“It is massively to our advantage that President Sisi succeeds. We should help him.” ~ Tony Blair
In a shocking sentence from his essay Tony Blair called for unfettered support for Sisi. You see, the Western powers have a selective hate when it comes to undemocratic regimes. Some will be bombed for the apparent reason that they are undemocratic, as was the case in the Iraq war. In other instances, democratically elected governments like Hamas and others, will be boycotted and the bombing of the “demos” for choosing their government tolerated in a show of latent support. In Egypt, Sisi’s secular military dictatorship exceeded Mubarak’s oppression by being involved in mass rights-violations, massacres of civilians, discharging mass death sentences and violently overthrowing the democratically elected Muslim Brotherhood. Through David Cameron’s investigation into the thus-far peaceful, democratically elected Muslim Brotherhood at the behest of the Saudi regime (which is funding Sisi), the UK is tacitly supporting the Egyptian military regime, against “British values” of democracy, rule of law and individual liberty.
Apart from the paradoxical situation of promoting human rights and democracies whilst supporting coups and attacking a democratically elected political party purely upon the assumed propensity towards violence courtesy of “Islamism”, Blair’s statement on Sisi and his cosiness with despotic brutality was given extended context a few days ago. In a previous article I noted the well-known profiteering Blair enjoyed after his tenure as a Western power-hungry war-monger through military-focussed corporations like the Carlyle Group.
According to a leaked document Tony Blair’s company brokered deals over a four year span between an oil firm founded by a senior Saudi royal family member and, wait for it, China. Two cheers for capitalism. And half for communism and a half for democracy, human rights and rule of law!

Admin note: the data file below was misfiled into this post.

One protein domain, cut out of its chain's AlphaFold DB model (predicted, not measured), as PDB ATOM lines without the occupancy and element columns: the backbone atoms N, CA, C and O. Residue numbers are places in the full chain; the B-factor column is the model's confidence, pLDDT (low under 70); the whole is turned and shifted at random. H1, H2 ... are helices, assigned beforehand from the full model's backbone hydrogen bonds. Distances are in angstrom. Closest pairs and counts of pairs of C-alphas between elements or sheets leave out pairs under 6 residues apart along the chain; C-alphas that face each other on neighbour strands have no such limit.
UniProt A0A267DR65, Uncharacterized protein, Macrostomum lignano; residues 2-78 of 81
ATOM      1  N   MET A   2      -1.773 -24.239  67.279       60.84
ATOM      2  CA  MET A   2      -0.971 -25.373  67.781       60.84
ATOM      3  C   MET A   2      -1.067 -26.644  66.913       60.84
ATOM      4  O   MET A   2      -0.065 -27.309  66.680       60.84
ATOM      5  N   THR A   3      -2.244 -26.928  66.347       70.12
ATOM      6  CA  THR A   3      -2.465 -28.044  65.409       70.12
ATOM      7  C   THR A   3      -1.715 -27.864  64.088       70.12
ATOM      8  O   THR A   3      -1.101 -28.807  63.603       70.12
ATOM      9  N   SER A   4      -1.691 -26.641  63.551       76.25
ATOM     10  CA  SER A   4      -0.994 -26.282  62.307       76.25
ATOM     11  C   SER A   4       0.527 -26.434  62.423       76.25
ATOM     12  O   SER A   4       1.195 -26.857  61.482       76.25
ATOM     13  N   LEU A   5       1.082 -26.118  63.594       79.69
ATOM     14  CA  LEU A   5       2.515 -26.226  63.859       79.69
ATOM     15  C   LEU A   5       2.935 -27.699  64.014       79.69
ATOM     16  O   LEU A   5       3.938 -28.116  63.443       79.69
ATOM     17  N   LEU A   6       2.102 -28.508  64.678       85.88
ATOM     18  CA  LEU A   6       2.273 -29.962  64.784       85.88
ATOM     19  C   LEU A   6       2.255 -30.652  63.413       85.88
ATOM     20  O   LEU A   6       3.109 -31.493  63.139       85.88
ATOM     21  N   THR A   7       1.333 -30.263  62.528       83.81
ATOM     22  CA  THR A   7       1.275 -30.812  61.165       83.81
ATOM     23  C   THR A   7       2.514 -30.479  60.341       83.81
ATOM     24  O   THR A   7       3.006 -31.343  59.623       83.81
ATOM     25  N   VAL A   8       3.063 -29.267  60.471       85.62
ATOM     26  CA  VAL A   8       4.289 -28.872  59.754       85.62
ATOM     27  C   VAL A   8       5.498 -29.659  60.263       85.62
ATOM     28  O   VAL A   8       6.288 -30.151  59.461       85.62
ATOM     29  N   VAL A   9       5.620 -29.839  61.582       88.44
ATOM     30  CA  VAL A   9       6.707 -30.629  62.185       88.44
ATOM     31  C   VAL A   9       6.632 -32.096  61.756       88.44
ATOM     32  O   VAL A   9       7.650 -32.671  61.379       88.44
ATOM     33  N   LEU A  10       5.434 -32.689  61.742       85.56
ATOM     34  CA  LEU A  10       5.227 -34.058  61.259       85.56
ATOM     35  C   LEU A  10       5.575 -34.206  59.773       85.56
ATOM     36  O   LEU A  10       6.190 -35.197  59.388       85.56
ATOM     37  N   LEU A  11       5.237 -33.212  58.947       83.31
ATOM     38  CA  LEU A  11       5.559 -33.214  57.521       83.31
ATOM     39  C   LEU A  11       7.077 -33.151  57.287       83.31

Given Sisi has been bankrolled by the Saudis, it certainly questions the integrity of such statements of support. A bit like the lies which were sold to the British public for the Iraq 2003 war. Propping creaking autocratic regimes to protect “interests”, whilst facilitating their business deals and lining the pockets of defence corporations through the protecting of such regimes. Nothing has changed.
“Boots on the Ground”
The nexus between war and business is like two intertwined fingers. Michael Fallon, the current defence secretary called for MPs to “step up” and authorise airstrikes in Iraq to fend off “Islamic extremism” and support the Iraqi government (of course ignoring the Baghdad “death squads” which gave ISIS the strength it has today). Ruling out “boots on the ground” in September, Fallon has now promised that troops will be present in an “advisory” capacity. The case of mission creep is inevitable given that the neocons are at the helm of the government.
However prior to Fallon assuming his role as the defence secretary, he was the business minister and from 2013 the minister for energy. In this capacity he was a listed speaker in the Iraq Oil Conference in June 2014 in London. The Conference gathers investors and senior figures to discuss Iraq’s oil and gas projects and “forging strategic plans” for Iraq’s oil and gas future.
And now Fallon is airing his pro-war calls, fighter jets are striking targets in Iraq, defence corporations are profiteering once again, and another protracted war is emerging which is only set to worsen.
Whilst Tony Blair has (rightly) become the public glutton for bad publicity for wars, the continuation of his legacy has been unceasing in the present government’s foreign policy. This time however, the voices of reason have become less prominent against the unrelenting tide of neocon, right-wing rhetoric.